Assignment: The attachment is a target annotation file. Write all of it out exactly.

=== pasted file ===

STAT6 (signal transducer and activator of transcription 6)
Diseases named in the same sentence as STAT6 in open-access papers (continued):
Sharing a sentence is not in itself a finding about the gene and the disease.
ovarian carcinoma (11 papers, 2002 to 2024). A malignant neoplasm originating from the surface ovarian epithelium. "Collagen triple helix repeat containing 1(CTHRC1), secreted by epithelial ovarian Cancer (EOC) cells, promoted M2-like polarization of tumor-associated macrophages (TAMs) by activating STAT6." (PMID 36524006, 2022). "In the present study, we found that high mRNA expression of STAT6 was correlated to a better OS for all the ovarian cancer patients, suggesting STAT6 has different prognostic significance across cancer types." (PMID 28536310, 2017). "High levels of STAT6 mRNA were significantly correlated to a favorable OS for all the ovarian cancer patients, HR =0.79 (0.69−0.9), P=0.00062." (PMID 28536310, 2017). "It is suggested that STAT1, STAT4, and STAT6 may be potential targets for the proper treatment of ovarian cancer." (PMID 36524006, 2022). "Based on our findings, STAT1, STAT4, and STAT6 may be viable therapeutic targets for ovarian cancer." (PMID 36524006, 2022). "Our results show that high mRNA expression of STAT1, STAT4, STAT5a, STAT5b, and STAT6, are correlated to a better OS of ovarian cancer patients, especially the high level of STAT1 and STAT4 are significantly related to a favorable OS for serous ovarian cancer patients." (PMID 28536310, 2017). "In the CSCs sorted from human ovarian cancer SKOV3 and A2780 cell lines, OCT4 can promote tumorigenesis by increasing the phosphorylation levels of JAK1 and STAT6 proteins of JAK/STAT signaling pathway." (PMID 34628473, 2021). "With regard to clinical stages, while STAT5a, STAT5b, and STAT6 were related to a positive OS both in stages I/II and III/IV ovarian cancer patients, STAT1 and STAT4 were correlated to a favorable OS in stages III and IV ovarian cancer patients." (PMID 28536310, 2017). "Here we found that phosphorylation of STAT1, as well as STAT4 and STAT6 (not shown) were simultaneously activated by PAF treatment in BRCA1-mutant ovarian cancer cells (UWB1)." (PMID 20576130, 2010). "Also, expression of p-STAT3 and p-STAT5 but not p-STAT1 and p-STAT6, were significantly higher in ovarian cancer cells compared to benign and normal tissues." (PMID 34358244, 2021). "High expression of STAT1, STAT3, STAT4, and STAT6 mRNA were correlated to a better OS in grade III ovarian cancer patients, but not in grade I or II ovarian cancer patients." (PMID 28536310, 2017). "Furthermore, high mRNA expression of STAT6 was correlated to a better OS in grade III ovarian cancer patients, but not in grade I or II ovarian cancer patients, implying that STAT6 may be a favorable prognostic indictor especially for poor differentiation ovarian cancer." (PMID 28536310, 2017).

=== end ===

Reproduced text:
STAT6 (signal transducer and activator of transcription 6)
Diseases named in the same sentence as STAT6 in open-access papers (continued):
Sharing a sentence is not in itself a finding about the gene and the disease.
ovarian carcinoma (11 papers, 2002 to 2024). A malignant neoplasm originating from the surface ovarian epithelium. "Collagen triple helix repeat containing 1(CTHRC1), secreted by epithelial ovarian Cancer (EOC) cells, promoted M2-like polarization of tumor-associated macrophages (TAMs) by activating STAT6." (PMID 36524006, 2022). "In the present study, we found that high mRNA expression of STAT6 was correlated to a better OS for all the ovarian cancer patients, suggesting STAT6 has different prognostic significance across cancer types." (PMID 28536310, 2017). "High levels of STAT6 mRNA were significantly correlated to a favorable OS for all the ovarian cancer patients, HR =0.79 (0.69−0.9), P=0.00062." (PMID 28536310, 2017). "It is suggested that STAT1, STAT4, and STAT6 may be potential targets for the proper treatment of ovarian cancer." (PMID 36524006, 2022). "Based on our findings, STAT1, STAT4, and STAT6 may be viable therapeutic targets for ovarian cancer." (PMID 36524006, 2022). "Our results show that high mRNA expression of STAT1, STAT4, STAT5a, STAT5b, and STAT6, are correlated to a better OS of ovarian cancer patients, especially the high level of STAT1 and STAT4 are significantly related to a favorable OS for serous ovarian cancer patients." (PMID 28536310, 2017). "In the CSCs sorted from human ovarian cancer SKOV3 and A2780 cell lines, OCT4 can promote tumorigenesis by increasing the phosphorylation levels of JAK1 and STAT6 proteins of JAK/STAT signaling pathway." (PMID 34628473, 2021). "With regard to clinical stages, while STAT5a, STAT5b, and STAT6 were related to a positive OS both in stages I/II and III/IV ovarian cancer patients, STAT1 and STAT4 were correlated to a favorable OS in stages III and IV ovarian cancer patients." (PMID 28536310, 2017). "Here we found that phosphorylation of STAT1, as well as STAT4 and STAT6 (not shown) were simultaneously activated by PAF treatment in BRCA1-mutant ovarian cancer cells (UWB1)." (PMID 20576130, 2010). "Also, expression of p-STAT3 and p-STAT5 but not p-STAT1 and p-STAT6, were significantly higher in ovarian cancer cells compared to benign and normal tissues." (PMID 34358244, 2021). "High expression of STAT1, STAT3, STAT4, and STAT6 mRNA were correlated to a better OS in grade III ovarian cancer patients, but not in grade I or II ovarian cancer patients." (PMID 28536310, 2017). "Furthermore, high mRNA expression of STAT6 was correlated to a better OS in grade III ovarian cancer patients, but not in grade I or II ovarian cancer patients, implying that STAT6 may be a favorable prognostic indictor especially for poor differentiation ovarian cancer." (PMID 28536310, 2017).